Social action must take place across a range of settings if it is to engage the greatest number of young people possible. Our research found that having access to social action opportunities through school is particularly important for young people from disadvantaged backgrounds. But, as was highlighted in our workshops, the association with ‘being told what to do’ by teachers, could be a barrier to involvement for some.
We heard from young people who described eloquently how they had become involved in social action through the influence of local youth centres. Described by the National Youth Association (NYA) as “the science of enabling young people to believe in themselves”, youth work is well-placed to engage young people outside of the school setting. But it is impossible to ignore the impact of severe cuts to youth services in recent years. With the closure of over 600 youth centres and the loss of over 3,650 youth work jobs between 2012-16, providing social action opportunities for young people in their local communities is now more difficult than ever. This is particularly poignant as we reflect on last week’s Youth Work Week, a campaign led by the NYA to celebrate the impact of the work done by youth organisations, youth workers, and young people.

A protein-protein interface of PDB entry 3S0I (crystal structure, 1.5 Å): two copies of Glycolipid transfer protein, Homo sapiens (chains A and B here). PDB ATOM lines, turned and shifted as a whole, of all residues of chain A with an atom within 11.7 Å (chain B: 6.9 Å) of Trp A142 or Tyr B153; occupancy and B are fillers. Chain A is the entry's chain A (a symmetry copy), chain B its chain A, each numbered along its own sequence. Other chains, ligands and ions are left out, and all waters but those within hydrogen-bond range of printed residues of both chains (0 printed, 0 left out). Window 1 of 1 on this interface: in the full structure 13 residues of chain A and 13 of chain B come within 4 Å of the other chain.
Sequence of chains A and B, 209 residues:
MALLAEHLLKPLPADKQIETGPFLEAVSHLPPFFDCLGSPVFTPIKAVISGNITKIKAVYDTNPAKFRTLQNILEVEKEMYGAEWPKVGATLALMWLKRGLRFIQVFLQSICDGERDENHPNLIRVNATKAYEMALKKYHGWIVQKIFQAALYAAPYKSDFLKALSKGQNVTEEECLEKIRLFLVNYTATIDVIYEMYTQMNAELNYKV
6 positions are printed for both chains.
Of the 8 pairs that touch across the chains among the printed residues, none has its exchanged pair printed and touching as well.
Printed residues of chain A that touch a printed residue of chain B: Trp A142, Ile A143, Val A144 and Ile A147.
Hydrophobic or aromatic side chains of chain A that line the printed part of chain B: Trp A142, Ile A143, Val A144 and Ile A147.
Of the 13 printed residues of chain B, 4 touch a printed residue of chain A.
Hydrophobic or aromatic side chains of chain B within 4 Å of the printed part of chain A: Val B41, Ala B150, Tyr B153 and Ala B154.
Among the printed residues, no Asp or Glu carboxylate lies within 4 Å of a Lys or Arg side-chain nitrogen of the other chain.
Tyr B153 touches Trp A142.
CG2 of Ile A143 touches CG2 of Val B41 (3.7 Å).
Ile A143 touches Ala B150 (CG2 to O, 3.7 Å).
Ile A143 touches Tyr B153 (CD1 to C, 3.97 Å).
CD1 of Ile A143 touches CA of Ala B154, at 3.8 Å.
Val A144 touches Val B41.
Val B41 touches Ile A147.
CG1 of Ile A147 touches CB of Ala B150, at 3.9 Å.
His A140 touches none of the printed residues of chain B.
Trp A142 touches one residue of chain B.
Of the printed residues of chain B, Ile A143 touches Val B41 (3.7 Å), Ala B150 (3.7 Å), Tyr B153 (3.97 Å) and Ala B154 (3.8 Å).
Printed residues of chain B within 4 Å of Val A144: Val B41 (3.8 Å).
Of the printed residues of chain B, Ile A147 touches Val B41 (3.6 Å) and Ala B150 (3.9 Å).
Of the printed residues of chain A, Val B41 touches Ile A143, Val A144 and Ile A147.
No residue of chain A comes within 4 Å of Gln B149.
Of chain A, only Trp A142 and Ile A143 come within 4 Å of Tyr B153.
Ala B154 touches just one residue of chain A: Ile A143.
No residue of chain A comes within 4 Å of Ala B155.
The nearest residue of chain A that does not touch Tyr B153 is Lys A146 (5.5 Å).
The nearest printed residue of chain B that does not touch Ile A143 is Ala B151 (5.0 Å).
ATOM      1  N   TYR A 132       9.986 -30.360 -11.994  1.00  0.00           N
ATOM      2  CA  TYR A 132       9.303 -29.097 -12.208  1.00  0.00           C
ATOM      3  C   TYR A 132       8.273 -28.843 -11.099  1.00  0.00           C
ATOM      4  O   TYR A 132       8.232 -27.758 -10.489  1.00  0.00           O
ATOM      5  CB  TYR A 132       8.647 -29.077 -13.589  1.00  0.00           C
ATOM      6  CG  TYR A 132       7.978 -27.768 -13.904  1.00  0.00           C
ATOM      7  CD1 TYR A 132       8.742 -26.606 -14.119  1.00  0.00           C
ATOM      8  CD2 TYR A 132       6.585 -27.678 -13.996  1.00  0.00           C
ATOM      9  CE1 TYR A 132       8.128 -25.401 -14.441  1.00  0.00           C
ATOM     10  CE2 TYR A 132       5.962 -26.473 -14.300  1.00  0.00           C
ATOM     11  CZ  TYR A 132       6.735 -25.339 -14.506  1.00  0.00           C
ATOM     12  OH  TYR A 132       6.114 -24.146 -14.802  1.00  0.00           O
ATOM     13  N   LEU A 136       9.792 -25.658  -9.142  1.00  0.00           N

2. The language we use around double benefit is important
As #iwill describe, taking part in social action “develops 21st century employability skills, boosts access to further and higher education and supports enhanced well-being among young people”. While these are undoubtedly important outcomes, our research found that for many young people it is the benefits to the community – rather than the benefits to themselves – that provide the most powerful motivation for getting involved with social action. In our polling, the desire to help other people and make a positive difference was the reason most commonly given by young people for taking part in social action (61 percent), yet only 40 percent of adults believed that this was young people’s main motivation.
But it is important to recognise that language around ‘changing my community’ can be daunting and could put some young people off, particularly those who haven’t taken part in social action before. This necessitates that we open up space for young people to communicate their goals in language that makes sense to them. Thinking carefully about who the message comes from and how it is delivered is crucial in ensuring that social action opportunities are accessible and approachable to as many young people as possible.